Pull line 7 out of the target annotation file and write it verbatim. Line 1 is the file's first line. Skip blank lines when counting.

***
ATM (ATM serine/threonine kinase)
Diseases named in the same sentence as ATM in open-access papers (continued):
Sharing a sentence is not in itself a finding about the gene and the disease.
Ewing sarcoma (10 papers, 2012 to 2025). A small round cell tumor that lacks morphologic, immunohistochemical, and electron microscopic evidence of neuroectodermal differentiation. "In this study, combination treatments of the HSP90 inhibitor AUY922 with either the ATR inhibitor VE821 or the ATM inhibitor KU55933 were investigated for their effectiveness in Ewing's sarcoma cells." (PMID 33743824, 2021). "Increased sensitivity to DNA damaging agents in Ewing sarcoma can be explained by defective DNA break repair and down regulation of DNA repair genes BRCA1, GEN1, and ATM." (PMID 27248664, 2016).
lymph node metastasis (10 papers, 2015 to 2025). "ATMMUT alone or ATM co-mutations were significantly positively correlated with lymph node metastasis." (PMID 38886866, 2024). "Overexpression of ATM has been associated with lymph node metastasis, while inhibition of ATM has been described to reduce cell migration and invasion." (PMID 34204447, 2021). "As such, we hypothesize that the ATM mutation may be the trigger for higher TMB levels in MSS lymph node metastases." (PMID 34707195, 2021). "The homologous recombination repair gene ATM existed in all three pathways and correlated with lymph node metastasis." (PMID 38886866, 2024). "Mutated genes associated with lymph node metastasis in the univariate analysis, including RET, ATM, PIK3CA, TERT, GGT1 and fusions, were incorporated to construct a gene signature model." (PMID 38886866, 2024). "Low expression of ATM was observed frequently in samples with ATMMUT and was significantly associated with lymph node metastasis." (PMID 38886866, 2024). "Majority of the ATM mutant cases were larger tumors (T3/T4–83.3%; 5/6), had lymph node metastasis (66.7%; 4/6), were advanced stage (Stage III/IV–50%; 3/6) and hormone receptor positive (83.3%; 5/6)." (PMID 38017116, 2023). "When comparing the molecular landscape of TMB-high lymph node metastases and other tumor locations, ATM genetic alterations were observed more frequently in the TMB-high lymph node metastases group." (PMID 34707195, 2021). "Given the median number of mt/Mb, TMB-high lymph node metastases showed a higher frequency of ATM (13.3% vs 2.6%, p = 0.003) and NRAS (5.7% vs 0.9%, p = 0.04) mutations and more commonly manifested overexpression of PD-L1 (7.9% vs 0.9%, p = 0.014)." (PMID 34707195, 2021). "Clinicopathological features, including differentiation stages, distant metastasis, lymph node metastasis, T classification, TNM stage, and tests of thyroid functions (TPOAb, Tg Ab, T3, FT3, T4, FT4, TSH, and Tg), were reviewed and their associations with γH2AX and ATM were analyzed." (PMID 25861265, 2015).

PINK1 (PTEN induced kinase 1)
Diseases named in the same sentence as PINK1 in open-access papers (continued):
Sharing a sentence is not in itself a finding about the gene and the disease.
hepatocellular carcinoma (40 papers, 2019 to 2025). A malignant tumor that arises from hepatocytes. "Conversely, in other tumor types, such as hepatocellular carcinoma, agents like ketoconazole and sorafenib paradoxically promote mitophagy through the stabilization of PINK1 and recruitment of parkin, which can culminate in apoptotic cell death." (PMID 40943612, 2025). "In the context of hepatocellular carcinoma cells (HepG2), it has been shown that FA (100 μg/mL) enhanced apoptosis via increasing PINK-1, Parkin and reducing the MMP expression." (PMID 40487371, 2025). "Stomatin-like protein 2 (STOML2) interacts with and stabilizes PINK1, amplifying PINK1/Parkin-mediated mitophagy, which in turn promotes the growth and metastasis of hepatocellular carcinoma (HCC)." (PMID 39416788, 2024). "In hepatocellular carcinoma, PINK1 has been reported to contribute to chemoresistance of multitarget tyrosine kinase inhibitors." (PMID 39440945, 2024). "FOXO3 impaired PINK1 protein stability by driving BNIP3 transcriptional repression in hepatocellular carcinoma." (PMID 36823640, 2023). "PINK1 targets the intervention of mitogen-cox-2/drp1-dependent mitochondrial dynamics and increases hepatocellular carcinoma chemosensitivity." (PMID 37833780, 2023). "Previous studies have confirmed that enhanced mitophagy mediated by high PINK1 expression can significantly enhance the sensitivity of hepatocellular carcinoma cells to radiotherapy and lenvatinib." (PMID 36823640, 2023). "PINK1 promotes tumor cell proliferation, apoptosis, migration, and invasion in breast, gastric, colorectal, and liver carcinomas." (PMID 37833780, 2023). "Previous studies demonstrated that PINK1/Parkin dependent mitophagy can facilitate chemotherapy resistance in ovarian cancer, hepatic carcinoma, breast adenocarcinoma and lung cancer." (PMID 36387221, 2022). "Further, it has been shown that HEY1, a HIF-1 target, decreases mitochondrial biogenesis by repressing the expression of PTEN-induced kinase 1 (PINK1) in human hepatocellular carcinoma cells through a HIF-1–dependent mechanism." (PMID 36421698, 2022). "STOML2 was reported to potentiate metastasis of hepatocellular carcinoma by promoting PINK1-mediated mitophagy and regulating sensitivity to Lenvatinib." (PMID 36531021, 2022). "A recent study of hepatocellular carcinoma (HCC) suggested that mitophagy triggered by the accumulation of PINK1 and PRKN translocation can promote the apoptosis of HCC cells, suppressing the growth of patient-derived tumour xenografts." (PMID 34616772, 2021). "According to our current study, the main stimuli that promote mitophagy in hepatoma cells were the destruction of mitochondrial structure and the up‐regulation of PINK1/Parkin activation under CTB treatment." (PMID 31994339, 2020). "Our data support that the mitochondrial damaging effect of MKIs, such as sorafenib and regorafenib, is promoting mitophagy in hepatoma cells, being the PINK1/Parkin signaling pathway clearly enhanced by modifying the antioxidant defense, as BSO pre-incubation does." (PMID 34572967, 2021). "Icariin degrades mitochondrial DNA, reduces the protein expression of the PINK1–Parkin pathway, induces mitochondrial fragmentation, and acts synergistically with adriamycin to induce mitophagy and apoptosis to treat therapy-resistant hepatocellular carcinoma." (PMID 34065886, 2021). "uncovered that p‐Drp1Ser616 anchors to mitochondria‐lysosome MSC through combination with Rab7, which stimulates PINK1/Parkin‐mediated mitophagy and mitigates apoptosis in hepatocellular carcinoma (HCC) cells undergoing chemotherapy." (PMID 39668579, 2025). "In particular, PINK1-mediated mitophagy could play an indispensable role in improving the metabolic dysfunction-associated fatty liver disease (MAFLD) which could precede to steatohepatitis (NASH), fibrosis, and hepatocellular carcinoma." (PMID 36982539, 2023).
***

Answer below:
Diseases named in the same sentence as PINK1 in open-access papers (continued):